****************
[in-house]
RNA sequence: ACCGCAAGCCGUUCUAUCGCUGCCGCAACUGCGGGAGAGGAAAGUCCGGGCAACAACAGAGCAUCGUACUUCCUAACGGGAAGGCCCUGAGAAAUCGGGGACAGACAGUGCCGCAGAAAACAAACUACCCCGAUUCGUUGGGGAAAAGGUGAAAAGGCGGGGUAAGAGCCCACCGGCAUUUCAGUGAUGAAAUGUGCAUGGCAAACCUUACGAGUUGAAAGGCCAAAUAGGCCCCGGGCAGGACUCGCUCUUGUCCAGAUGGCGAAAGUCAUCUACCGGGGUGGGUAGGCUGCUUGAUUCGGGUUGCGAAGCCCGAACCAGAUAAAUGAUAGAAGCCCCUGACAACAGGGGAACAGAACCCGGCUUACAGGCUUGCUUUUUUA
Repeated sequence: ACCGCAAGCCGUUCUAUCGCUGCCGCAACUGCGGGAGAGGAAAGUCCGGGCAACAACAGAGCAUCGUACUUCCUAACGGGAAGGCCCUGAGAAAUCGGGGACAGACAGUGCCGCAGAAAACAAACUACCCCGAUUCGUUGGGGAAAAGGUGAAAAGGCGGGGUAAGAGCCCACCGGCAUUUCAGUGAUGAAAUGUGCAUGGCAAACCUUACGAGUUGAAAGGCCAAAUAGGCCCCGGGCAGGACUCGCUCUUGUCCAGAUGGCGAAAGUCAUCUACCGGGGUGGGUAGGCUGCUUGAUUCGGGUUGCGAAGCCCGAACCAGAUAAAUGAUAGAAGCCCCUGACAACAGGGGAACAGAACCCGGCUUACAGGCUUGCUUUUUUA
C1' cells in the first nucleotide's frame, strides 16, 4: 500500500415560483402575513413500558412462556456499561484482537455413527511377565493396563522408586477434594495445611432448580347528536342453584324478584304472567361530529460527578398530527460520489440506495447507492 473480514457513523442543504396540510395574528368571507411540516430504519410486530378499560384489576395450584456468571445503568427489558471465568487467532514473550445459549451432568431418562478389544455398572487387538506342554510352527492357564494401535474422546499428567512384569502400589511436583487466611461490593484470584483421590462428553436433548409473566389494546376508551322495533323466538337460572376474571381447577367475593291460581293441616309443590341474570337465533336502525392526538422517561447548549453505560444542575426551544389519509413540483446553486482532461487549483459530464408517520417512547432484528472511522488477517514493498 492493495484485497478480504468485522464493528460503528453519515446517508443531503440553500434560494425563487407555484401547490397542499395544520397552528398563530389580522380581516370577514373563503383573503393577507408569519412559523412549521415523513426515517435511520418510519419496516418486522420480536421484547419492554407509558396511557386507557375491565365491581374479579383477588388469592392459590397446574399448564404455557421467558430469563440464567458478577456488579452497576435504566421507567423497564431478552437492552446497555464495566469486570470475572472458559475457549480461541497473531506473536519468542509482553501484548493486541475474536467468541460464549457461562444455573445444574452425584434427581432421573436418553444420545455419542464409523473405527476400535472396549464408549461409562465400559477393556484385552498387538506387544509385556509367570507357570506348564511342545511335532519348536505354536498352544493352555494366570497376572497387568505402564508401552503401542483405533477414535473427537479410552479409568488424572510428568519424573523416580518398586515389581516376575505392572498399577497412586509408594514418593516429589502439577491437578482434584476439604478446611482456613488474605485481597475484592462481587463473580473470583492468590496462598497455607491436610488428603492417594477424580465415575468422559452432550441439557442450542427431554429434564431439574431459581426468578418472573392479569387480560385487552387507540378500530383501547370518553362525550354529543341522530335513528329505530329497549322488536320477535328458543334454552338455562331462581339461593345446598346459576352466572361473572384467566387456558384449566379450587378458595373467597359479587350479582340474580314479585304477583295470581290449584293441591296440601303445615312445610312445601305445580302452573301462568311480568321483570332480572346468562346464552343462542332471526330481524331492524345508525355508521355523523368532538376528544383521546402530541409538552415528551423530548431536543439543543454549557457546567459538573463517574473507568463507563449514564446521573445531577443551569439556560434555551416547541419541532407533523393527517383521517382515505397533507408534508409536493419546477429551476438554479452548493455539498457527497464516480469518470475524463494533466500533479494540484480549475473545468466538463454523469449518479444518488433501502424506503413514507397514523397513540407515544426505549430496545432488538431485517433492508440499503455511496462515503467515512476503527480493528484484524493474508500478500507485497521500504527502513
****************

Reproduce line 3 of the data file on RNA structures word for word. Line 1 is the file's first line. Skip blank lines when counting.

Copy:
Repeated sequence: ACCGCAAGCCGUUCUAUCGCUGCCGCAACUGCGGGAGAGGAAAGUCCGGGCAACAACAGAGCAUCGUACUUCCUAACGGGAAGGCCCUGAGAAAUCGGGGACAGACAGUGCCGCAGAAAACAAACUACCCCGAUUCGUUGGGGAAAAGGUGAAAAGGCGGGGUAAGAGCCCACCGGCAUUUCAGUGAUGAAAUGUGCAUGGCAAACCUUACGAGUUGAAAGGCCAAAUAGGCCCCGGGCAGGACUCGCUCUUGUCCAGAUGGCGAAAGUCAUCUACCGGGGUGGGUAGGCUGCUUGAUUCGGGUUGCGAAGCCCGAACCAGAUAAAUGAUAGAAGCCCCUGACAACAGGGGAACAGAACCCGGCUUACAGGCUUGCUUUUUUA